RE:Tricycles posted by Walter on 2/3/2002 at 5:59:07 PM
Neat link, Steve. Looks like those trikes run 700C in the rear.

Only in England!

   RE:RE:Tricycles posted by Steven on 2/3/2002 at 6:26:51 PM
On my old trike, I had 700C wheels all around, the narrower the tires the better traction in the snow and ice of the winter. You ride a trike in a completely different way as the rider must use body weight to counteract momentum when going around corners. A properly ridden trike is almost as fast as a regular bike but a neophyte will invariably crash if trying to go fast. To save weight, they usually only have one driven wheel. This is genrally the curb-side wheel to naturally push the trike towards the center of the road, making a British trike hard to use in North America as the camber of the road surface is obviously the opposite when you ride on the other side of the road. There are also tandem trikes known as Barrows. Some builders have also tried to build models with two front wheels, but these are rarely functional.

   two front/ one rear posted by John E on 2/4/2002 at 2:27:06 AM
Your closing statement surprises me, as two front / one rear strikes me as the most stable configuration, and, as a bonus, it avoids the whole drive wheel count / differential / etc. issue. If I were building a trike, I would make the (single) rear wheel and main frame tilt, and design the front suspension/steering system to accommodate this.

You are right about bicyclists' instincts on a trike. I cannot make my friend's pedicab turn a corner!

   RE:AGE / VALUE:   All AluminumTri-Bike posted by Ian on 2/4/2002 at 8:04:25 AM
To continue that theme try and find "The Ultimate Bicycle Book" by Ballantine and Grant and have a look at the Windcheetah SL recumbent trike. Two wheels front and one rear, neat to ride (drive?) and super fast. It only took a short time to accustom to the strnge sensation of not leaning when I borrowed one of these. Regards, Ian.

   RE:RE:AGE / VALUE:   All AluminumTri-Bike posted by Steven on 2/4/2002 at 12:41:12 PM
The two fronts solution doesn't work except on recumbents because of the difficulty in keeping the alignment of the two wheels perfect, they shimmy like anything. The rear-wheel shimmy doesn't detract excessively from the ride. It is also far easier to get a trike to drift with two rears than with one (understeer and oversteer) making it harder to ride on in slippery roads. Recumbents are a whole other can of beans; they have different steering mechanisms (no handlebars), different center of gravity, different opportunities for leverage... If I remember correctly, the windcheetah had cambered wheels too.

   RE:AGE / VALUE:   All AluminumTri-Bike posted by Keith on 2/4/2002 at 2:29:15 PM
I saw several high-end recumbent trikes on our local TOSRV double century weekend ride this year. I've seen pics of the vaunted Windcheetah -- designed by Mike Burrows -- in the enCycleoperia publication. It uses carbon fiber. They have their own website -- sorry I don't have the address handy. British land-crossing records have been set on them. Other makes include Trice of Britain and Anthrotec of Germany. Cool stuff. If I ever get a 'bent, it would have 3 wheels, thereby eliminating the inherent handling problems, not to mention the problem of getting started going uphill.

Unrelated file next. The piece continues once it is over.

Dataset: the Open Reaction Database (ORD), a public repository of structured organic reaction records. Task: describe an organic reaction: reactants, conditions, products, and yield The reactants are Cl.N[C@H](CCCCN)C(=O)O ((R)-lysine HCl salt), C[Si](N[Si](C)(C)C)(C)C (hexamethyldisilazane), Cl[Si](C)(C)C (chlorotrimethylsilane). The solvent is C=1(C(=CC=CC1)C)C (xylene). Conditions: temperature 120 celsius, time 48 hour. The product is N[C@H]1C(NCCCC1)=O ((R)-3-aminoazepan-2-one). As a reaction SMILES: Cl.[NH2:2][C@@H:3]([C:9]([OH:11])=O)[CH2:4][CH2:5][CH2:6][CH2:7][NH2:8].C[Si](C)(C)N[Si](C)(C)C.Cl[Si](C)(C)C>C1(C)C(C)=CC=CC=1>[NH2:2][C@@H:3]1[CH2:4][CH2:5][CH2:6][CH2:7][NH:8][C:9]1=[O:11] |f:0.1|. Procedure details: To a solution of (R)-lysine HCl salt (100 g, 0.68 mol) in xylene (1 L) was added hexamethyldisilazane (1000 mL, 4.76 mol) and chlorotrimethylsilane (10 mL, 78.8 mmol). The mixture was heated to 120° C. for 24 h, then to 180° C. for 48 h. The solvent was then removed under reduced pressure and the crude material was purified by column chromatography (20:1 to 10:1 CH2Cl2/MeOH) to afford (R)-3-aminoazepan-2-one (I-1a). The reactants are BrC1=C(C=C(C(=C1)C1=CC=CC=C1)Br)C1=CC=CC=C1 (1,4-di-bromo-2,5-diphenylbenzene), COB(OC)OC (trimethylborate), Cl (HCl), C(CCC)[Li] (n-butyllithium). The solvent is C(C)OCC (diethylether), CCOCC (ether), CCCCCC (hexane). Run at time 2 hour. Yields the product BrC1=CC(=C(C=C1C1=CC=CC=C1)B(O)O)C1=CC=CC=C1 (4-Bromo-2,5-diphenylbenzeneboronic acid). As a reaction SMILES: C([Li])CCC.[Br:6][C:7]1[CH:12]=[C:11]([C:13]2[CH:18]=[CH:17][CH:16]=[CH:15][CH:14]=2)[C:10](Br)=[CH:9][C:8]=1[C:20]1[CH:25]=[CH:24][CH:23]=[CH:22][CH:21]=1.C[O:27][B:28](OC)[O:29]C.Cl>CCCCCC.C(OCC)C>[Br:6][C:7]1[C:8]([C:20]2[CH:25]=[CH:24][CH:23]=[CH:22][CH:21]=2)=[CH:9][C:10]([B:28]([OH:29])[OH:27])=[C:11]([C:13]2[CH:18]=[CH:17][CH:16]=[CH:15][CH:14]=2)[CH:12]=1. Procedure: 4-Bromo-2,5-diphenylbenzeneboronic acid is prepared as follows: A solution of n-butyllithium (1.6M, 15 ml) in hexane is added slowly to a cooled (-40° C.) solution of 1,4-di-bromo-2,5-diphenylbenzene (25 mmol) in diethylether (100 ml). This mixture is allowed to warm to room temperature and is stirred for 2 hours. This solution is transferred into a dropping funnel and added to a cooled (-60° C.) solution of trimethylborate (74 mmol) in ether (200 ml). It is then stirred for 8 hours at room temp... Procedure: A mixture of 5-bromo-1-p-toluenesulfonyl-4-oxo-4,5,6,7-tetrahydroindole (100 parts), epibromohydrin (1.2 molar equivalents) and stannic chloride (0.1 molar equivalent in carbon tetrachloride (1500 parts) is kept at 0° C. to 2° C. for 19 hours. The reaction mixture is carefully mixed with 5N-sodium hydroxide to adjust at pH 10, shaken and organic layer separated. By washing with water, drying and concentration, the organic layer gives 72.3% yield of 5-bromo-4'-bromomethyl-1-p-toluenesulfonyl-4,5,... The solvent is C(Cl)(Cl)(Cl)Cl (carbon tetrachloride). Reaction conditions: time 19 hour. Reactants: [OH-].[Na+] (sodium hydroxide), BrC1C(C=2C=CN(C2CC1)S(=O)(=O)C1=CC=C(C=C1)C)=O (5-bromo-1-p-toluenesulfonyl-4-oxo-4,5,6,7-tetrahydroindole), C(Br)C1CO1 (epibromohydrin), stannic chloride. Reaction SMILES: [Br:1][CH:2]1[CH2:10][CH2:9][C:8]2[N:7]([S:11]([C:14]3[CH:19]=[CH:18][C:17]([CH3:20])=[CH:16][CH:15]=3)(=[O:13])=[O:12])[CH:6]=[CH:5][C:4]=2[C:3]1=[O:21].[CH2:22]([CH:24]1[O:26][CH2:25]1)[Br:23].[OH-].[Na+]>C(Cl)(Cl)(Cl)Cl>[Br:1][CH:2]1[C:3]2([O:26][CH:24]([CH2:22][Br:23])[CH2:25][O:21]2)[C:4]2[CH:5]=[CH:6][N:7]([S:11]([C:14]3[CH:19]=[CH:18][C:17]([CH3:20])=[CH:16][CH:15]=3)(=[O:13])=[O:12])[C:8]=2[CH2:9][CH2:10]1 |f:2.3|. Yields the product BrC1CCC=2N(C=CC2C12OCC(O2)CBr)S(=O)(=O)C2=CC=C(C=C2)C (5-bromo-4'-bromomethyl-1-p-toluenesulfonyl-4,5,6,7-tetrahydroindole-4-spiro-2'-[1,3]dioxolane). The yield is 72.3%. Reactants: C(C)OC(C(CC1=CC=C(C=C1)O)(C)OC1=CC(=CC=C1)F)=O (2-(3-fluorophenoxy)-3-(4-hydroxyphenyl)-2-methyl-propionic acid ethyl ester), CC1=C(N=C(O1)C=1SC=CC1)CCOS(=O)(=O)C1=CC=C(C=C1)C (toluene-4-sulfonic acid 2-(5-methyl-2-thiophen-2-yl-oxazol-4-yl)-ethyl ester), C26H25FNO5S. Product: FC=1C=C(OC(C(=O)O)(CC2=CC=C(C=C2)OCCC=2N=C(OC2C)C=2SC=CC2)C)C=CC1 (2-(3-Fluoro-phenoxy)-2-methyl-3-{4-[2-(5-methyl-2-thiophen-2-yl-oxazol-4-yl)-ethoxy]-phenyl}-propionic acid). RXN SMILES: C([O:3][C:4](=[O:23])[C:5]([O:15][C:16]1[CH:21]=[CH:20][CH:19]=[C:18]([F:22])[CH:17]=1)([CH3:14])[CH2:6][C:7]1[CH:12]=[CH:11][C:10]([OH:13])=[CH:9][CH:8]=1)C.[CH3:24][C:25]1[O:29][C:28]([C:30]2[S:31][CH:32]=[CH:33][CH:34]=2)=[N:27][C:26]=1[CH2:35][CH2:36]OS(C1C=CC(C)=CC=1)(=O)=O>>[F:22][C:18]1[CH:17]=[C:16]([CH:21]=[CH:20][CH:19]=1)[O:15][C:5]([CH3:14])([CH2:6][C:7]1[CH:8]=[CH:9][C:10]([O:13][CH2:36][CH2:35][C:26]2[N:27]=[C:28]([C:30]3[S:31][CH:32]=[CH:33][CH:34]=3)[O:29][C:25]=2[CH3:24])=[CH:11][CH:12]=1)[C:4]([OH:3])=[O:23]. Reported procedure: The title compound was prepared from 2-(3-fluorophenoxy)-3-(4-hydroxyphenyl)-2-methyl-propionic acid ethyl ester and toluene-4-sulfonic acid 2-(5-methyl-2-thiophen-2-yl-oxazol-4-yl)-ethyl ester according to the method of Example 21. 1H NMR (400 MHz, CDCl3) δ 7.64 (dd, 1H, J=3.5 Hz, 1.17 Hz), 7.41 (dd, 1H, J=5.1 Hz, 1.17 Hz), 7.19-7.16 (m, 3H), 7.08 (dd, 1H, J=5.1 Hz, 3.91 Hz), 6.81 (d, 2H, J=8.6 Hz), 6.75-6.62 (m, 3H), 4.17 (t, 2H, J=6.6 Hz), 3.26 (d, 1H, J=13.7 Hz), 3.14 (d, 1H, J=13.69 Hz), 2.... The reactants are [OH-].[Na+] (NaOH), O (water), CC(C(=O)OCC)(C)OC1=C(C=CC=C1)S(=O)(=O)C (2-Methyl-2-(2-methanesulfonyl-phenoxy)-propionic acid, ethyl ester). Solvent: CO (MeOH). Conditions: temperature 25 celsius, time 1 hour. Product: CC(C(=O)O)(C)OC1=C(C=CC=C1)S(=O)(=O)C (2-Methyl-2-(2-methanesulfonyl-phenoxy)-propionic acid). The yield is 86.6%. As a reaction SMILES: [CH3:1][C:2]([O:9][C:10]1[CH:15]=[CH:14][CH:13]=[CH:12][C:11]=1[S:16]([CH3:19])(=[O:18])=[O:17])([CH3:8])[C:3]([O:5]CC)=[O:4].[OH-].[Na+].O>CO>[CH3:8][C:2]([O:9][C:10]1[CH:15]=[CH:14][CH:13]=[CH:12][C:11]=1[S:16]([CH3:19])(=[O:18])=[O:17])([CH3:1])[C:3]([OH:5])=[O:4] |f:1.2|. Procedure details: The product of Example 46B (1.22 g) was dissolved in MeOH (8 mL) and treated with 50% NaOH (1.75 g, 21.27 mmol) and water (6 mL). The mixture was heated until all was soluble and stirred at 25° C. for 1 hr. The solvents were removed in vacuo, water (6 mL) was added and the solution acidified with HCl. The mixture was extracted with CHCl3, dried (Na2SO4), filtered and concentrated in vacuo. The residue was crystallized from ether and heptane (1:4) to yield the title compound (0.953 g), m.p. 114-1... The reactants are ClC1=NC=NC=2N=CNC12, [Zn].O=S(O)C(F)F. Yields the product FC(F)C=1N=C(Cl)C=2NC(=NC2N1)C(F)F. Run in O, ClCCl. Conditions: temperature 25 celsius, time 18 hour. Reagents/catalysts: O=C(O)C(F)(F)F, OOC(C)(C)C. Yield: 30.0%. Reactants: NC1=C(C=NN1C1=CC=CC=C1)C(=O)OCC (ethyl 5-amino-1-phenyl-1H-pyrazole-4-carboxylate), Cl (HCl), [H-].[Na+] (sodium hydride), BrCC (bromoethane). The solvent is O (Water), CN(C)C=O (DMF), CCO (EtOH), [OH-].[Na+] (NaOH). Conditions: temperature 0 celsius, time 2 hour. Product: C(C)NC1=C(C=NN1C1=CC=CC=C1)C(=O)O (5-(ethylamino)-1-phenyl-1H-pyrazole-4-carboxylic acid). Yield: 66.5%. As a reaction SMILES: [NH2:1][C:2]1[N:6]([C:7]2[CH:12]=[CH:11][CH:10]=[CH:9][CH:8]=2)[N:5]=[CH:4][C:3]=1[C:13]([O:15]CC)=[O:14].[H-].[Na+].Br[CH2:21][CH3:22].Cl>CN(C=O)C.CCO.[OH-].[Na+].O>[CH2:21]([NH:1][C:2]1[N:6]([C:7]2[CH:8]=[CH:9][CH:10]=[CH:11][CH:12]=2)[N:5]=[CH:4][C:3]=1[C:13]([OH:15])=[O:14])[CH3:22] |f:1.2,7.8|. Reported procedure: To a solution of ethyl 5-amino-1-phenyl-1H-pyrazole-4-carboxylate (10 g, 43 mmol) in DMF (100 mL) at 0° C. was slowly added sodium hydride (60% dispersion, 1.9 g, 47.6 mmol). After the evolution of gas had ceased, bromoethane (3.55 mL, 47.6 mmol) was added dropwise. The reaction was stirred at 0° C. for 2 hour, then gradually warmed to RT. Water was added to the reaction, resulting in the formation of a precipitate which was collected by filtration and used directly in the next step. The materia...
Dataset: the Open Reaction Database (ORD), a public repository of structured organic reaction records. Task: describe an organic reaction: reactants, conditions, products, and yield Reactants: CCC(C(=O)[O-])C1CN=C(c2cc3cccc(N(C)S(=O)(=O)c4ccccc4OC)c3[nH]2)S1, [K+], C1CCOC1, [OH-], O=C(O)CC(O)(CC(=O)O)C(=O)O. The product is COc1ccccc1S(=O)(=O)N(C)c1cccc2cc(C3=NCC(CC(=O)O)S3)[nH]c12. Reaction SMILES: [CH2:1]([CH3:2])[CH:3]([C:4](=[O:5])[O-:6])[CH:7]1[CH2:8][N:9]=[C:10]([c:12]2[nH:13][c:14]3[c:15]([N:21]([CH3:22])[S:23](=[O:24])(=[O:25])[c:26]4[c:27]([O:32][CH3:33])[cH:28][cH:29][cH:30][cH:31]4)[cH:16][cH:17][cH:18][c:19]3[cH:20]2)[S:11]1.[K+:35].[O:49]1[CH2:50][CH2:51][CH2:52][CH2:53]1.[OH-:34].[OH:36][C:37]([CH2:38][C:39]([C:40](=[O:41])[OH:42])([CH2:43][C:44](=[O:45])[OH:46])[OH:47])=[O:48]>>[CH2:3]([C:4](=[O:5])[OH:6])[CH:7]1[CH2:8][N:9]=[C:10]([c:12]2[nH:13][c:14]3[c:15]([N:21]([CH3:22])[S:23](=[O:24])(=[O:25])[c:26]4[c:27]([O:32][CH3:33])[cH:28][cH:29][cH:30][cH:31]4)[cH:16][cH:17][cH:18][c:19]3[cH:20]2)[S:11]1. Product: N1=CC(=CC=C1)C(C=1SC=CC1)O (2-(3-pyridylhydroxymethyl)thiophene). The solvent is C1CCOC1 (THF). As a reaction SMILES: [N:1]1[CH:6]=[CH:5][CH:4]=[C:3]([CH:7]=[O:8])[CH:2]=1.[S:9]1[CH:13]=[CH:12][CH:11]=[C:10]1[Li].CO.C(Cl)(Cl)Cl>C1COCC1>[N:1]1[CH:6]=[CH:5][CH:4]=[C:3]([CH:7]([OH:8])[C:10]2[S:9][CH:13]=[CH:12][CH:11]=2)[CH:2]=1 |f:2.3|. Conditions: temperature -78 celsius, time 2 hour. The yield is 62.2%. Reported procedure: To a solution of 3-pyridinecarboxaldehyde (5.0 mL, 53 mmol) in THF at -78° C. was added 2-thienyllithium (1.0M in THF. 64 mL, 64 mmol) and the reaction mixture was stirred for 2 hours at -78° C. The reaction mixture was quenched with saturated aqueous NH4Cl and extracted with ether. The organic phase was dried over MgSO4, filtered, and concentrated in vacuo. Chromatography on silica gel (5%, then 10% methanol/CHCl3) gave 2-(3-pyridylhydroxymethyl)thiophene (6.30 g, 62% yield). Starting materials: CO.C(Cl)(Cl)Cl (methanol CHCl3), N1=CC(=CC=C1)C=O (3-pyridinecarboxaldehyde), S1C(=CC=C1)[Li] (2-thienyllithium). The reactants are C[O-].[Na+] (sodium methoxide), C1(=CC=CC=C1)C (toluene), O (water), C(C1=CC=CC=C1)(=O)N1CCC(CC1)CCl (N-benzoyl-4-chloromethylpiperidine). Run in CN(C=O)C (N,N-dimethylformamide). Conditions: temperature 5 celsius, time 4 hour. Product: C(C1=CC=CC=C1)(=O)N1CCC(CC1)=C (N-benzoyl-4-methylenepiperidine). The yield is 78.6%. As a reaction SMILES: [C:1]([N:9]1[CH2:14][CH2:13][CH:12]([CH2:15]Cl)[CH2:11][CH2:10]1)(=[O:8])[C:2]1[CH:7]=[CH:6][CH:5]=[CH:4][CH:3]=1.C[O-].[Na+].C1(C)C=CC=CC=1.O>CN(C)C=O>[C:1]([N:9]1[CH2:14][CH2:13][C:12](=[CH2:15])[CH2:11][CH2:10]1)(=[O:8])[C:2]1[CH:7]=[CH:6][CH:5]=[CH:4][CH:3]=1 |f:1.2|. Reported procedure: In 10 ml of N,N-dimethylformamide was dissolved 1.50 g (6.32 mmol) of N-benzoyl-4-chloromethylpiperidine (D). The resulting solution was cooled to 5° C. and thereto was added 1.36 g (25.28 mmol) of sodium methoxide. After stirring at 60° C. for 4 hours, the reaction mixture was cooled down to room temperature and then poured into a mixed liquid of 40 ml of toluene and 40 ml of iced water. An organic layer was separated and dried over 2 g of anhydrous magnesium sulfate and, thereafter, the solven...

MISC:   Monthly Rose Bowl vintage bike ride posted by: Chuck Schmidt on 2/1/2002 at 8:09:02 PM

Monthly Rose Bowl vintage bike ride

Starts at the Rose Bowl in Pasadena, California every FIRST Sunday of
the month. Meet at the pool/picnic area parking lot at the south end of
the park at 10:30am to introduce yourselves and talk bikes. Ride will
start at 11:00am sharp. The ride will be a casual-paced 25 miles long
through Pasadena, South Pasadena, San Marino, Temple City, Arcadia,
Sierra Madre, Altadena, and back to the Rose Bowl for a picnic and more
vintage bike talk. The ride is mostly flat with one moderate climb
(fixed gears are fine in other words). Everyone is encouraged to bring
and ride a 1985 or earlier bicycle, but feel free to ride anything you
have.

This is just a gathering of like minded collectors and not an "organized ride". Very low key, so everyone is welcome!


   RE:MISC:   Monthly Rose Bowl vintage bike ride posted by Dick on 2/2/2002 at 2:07:04 AM
I went on two of Chuck's rides at his Velo Rendezvous Event last October and I can say that I had a great time. These are all very bike-friendly little towns and provide a beautiful, scenic riding environment. Too bad I've got out-of-town Super Bowl plans. It sounds like any So Cal locals should be able to get to wherever you are going to watch the game. Look for me next month Chuck.
"Dick and Sandra on a tandem"

   RE:RE:MISC:   Monthly Rose Bowl vintage bike ride posted by Dick on 2/2/2002 at 2:12:30 AM
Too many Margaritas! What I was trying to say is: any So Cal locals that would like to make Chuck's ride should be able to finish the ride and still have time to get to wherever they are going to watch the game in time for the kickoff. Go Pat's!